• AlexAlex Explorer Explorer
    edited April 3

    @Kerome thank you, you may be right, I shall continue to reflect. I may yet have some historic shackles to cast aside re my perception of organised religion @federica

  • KeromeKerome Love, love is mystery The Continent Veteran
    edited April 3

    @Alex said:
    @Kerome thank you, you may be right, I shall continue to reflect.

    It’s better than a prospective teacher asking you to do 100,000 prostrations, hehe. No that didn’t happen to me, but to a online friend when he met his current teacher. It took him several years.

    Alex
  • AlexAlex Explorer Explorer

    @Kerome ? I have read about that stuff occurring ! Thank you Brother, I shall away to my Zafu for a half hour of Zaizen! I need it now, for sure ! ?

  • AlexAlex Explorer Explorer

    @federica Perhaps I have misunderstood some of the things I’ve read and watched re UK Buddhism. As a New Buddhist, just getting involved with Sangha, I haven’t personally experienced those attitudes yet, but I have seen the stuff about formal refuge ceremonies on various websites and that one can then consider oneself a Buddhist. To me, one can consider oneself a Buddhist outside of a formal refuge ceremony, do you agree ?

  • federicafederica seeker of the clear blue sky Its better to remain silent and be thought a fool, than to speak out and remove all doubt Moderator

    A huge number of Buddhists of long-standing do not consider Triratna to be a worthy, legitimate or entirely honourable institution, so yes, I agree, their MO is highly questionable. That's why I asked you to clarify to whom or what you were referring.... I have purposely steered clear of any organisation which has such a short tradition and recent establishment. I guess it might be likened to Christian Science...!

    Yeah, Kagyu is.... Yeah. Probably run along the same lines as RCatholicism! Too much, too varied, too complex, like an old Boy's Club, or perhaps, Masonic!!

    So thanks for the feedback.

    It's true I took your comments on practising Christianity as collective with Joining a church, so perhaps I 'over-read' your meaning. But if we use your example, then Buddhism is exactly the same. You are free to practise entirely unceremoniously...

    I totally get any subconscious or 'below-the-surface' resentment or hostility towards organised religion.
    We in the west are not born into our religions; we're automatically enrolled either because of tradition or belief, at our baptism - something we have no say in, and it's an automatic assumption and standard opinion that it's ok to do that.

    I personally do not now, after much reflection, feel it to be a legitimate or appropriate ceremony to subject a minor to, without any prior discussion or agreement. After all, we go to catechism classes for our First Holy Communion, and later the ritual of Confirmation is subjected to much education and thought.

    Both my daughters were baptised, and took First Holy Communion.
    My eldest delayed her Confirmation ceremony because she wanted to be sure, to be sure, Something our Catholic priest (who was a thoroughly delightful and lovable man!) was both surprised and delighted by.
    My youngest never reached the Confirmation stage, and neither girls now go to Church or have any precise belief system in their lives.

    It's no wonder so many people 'rebel' against organised religion, feeling it to be hypocritical, restrictive, controlling and demanding, on many levels. Hundreds upon thousands have justified and legitimate cause to be hostile and resentful, through treatment previously meted out by Religious orders, establishments or authorities.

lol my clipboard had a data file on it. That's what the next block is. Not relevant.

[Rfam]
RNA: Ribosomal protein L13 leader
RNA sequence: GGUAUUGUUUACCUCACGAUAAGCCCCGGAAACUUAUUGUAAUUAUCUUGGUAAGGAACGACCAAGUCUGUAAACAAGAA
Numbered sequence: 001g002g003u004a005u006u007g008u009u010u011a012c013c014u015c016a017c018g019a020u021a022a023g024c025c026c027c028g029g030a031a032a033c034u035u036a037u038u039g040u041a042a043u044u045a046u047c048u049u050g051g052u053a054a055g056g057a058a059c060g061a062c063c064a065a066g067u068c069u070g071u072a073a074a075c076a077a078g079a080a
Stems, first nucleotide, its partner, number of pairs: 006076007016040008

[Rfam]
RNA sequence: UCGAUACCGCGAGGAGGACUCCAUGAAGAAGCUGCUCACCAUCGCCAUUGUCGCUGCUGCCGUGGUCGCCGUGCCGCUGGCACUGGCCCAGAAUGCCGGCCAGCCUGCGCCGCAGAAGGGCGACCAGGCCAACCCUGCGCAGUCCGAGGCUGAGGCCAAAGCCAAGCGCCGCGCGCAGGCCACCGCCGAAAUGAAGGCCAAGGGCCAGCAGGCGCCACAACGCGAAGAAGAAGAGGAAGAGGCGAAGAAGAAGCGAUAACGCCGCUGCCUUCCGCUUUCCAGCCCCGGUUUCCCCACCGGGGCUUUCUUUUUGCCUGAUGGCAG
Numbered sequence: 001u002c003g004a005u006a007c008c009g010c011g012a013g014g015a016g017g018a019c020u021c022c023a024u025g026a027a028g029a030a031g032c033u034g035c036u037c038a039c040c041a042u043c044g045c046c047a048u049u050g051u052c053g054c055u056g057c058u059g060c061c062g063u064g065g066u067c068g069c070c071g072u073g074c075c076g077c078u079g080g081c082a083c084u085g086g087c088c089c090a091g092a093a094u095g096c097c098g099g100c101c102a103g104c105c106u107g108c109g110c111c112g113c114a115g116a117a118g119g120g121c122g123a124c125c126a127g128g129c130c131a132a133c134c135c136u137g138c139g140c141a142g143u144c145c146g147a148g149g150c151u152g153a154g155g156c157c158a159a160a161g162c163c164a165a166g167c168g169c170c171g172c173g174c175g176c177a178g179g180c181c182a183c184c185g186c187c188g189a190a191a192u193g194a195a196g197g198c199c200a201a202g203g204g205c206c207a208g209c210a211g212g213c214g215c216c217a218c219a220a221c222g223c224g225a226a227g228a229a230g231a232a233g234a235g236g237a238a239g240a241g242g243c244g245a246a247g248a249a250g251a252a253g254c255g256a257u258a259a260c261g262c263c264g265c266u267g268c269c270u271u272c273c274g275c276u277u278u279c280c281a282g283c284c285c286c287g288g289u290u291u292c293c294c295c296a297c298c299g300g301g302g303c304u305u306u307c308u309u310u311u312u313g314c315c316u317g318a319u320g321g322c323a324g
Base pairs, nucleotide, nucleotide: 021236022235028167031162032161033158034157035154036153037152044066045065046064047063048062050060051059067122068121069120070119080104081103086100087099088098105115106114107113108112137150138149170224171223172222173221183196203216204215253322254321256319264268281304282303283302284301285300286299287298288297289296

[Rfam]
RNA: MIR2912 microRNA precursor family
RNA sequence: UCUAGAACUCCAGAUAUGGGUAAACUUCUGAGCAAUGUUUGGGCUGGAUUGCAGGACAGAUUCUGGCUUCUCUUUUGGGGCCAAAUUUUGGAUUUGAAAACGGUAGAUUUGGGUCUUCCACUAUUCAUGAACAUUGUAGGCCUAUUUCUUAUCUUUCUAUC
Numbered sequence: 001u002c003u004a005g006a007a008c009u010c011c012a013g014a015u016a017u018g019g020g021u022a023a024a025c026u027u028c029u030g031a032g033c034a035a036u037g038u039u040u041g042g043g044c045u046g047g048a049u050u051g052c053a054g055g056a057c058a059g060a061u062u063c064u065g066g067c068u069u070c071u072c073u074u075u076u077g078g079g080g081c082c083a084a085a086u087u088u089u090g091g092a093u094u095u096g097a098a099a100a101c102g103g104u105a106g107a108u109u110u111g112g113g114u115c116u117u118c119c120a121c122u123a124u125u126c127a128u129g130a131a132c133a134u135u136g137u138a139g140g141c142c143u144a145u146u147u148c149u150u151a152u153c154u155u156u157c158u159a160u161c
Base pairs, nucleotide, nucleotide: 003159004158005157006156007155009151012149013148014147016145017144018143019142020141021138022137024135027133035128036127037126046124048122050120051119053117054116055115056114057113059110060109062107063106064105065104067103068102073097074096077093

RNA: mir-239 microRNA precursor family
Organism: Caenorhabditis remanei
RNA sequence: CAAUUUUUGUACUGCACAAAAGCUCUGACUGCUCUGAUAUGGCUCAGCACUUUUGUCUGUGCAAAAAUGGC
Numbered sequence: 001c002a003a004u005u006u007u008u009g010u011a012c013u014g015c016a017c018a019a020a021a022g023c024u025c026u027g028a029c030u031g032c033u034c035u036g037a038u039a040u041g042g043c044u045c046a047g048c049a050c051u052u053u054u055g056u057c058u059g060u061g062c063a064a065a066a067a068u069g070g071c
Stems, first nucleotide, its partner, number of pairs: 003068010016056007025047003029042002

Not a day goes by when something shocking, horrific, outrageous, ridiculous or simply laughable, isn't reported.
    So I can understand the bristling and dug-in heels at the thought of having to conform, under certain restrictive conditions.

    I will say this (and I have said it before:) Theistic Religion is 5% God-given and 95% man-driven.
    It's important to differentiate between God's message, and the dogmatic and restrictive rules imposed by those who purport to 'spread the word'.
    Much of what is propounded by any organised religion, is created as a means of controlling or governing the Flock, and should be held up to intense scrutiny and persistent question.

    If it feels good, do it.
    When in doubt - don't.

    This adage has stood me in good stead for virtually everything I have ever experienced.

    AlexKundo
  • AlexAlex Explorer Explorer
    edited April 3

    @federica I think our views are much, much closer to one’s another’s than either of us realised ! I think your point re practising Buddhism unceremoniously and the issue there is one that I have missed to be honest, I’ve been seeking answers, but until you said that, the penny has not dropped with me how this might work. Thank you for your insight, peace and metta ??

    lobster
  • JeffreyJeffrey Veteran Veteran
    edited April 4

    My Tibetan Buddhist teacher in the Kagyu and Nyingma* tradition says that even the Lam Rim text we use which is the Jewel Ornament of Liberation says that you can take refuge by yourself. That text lays out explicitly how to do that. However my teacher also says that if you're in the sangha and participate why not do it and include your teacher and sangha in your refuge ceremony? So her point is to say "well why not?". I live across seas and I can participate in a refuge ceremony with my cell phone. I could do it (as said in the Jewel Ornament of Liberation) text by myself but why not do it with the group?

    A different issue my guru also has given information about refuge and she says that generally some people like to do refuge initially early before they really know what refuge is. And some people wait a long time (generally) to wait until they really know what refuge is (moreso) in the context of Buddhism. She commented that both are Ok. Because hopefully the early birds persist in their studies and later learn. and hopefully the ones who delay eventually take refuge before they die. And I believe she said in some way refuge is outside of time or extending to all times and so it doesn't really matter when it happens specifically. But that's another story (timelessness).

    AlexShoshin